When it comes to website optimization, images are sometimes an afterthought. Copy, design, and coding all play important roles in an optimized website, but images can also increase your visibility in image based searches. Optimizing images is easy do if you follow these best practice guidelines:
Utilize image compression and file type: Maintaining fast load times is important for an optimized website. If your site is using lots of image data, you’ll need to compress the images to keep them from affecting your site’s performance. You should also consider which file extension your images use. For example, a .png file can show more colors than a .jpg file, but it’s larger and will take longer to load.
Create an image sitemap: To increase the chances that search engines will index the images on your website, create an image sitemap.
Don’t forget social sharing buttons: The advent of image sharing sites like Pinterest has only increased the importance of sharing buttons, especially for images. By adding social sharing buttons, you’ll increase the chance that web pages and images reach a wider audience.
Optimize image metadata: Most importantly, you should optimize the file name and alt tag. For both, use five to seven words to describe what the image is. If possible, use keywords that you’d like to target. If the image contains text, include this text in the alt data as well.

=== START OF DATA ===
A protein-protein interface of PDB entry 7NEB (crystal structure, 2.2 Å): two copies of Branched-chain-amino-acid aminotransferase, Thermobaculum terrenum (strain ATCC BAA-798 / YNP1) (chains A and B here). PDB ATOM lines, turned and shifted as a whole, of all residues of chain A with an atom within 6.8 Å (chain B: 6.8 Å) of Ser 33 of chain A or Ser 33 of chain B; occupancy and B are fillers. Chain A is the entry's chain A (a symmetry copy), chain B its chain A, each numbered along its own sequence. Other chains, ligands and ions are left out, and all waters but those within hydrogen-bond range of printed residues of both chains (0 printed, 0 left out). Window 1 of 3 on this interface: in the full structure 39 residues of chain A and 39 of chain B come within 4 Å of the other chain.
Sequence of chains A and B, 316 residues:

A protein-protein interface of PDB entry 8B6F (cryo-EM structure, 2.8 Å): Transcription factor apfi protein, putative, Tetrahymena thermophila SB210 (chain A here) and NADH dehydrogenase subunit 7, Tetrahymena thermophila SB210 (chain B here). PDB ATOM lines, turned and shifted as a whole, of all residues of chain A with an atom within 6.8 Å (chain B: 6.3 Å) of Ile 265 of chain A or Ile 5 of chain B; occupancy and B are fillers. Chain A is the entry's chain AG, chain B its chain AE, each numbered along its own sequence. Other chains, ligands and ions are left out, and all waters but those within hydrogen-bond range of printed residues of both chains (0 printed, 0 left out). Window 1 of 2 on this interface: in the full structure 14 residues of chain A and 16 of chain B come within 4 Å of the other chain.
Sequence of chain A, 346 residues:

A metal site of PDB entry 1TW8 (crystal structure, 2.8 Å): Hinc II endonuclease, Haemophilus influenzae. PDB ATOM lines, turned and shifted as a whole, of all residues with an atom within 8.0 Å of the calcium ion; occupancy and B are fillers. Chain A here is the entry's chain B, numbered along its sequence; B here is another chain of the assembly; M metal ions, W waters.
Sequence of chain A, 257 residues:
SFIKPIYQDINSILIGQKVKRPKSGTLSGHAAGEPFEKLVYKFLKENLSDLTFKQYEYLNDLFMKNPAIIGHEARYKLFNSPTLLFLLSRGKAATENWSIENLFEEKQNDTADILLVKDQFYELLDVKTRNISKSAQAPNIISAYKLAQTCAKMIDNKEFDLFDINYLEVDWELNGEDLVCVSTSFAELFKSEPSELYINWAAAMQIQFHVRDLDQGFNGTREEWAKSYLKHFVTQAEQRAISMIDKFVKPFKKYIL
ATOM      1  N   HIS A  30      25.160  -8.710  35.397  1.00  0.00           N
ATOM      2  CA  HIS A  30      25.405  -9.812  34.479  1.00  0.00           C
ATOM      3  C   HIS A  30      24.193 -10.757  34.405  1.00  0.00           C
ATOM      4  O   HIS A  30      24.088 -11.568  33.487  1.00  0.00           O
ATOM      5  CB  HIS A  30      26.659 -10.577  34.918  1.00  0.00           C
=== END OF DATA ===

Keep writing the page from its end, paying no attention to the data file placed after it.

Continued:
Behind the scenes, there are a lot of components that keep a website up and running. It’s possible, and maybe even practical (depending on your business situation), to launch and run your website without many features enabled. Doing so will give you a functioning website, but it won’t give you an optimal one. Here are just a few examples of features you should be using on your site for SEO:
XML Sitemap: Take a look at any well-optimized site, and you won’t have to look far to find a sitemap. It’s one of the most basic features you can add to your site for optimization. The sitemap let’s search engine bots crawl your site more easily by providing a list of available URLs. Making your site easier to index helps it rank better. If you run a large website that updates frequently, you will want to make sure that your CMS is set to automatically update the sitemap when new content is posted.
Robots.txt: You’ll want a robots.txt file for identical reasons as the XML sitemap — to help crawlers do their job more efficiently. Google places a limit on the number of pages it will scan for your site. This can be problematic if you are running a large site — Google will never look at some of your pages. Furthermore, you can not tell Google which pages to index. You can, however, tell them which pages to ignore by using a robots.txt file. This increases the chances that Google will index only the important pages of your site.
Google Analytics: Although not necessary for the operation of your site, a Google Analytics account is necessary from a marketing perspective. If you want to manage your growth and impact on the Internet, or the success of a campaign — the best way is through analytics. Furthermore, the sooner you set up an account, the sooner you can begin collecting data to refer back to when running future campaigns.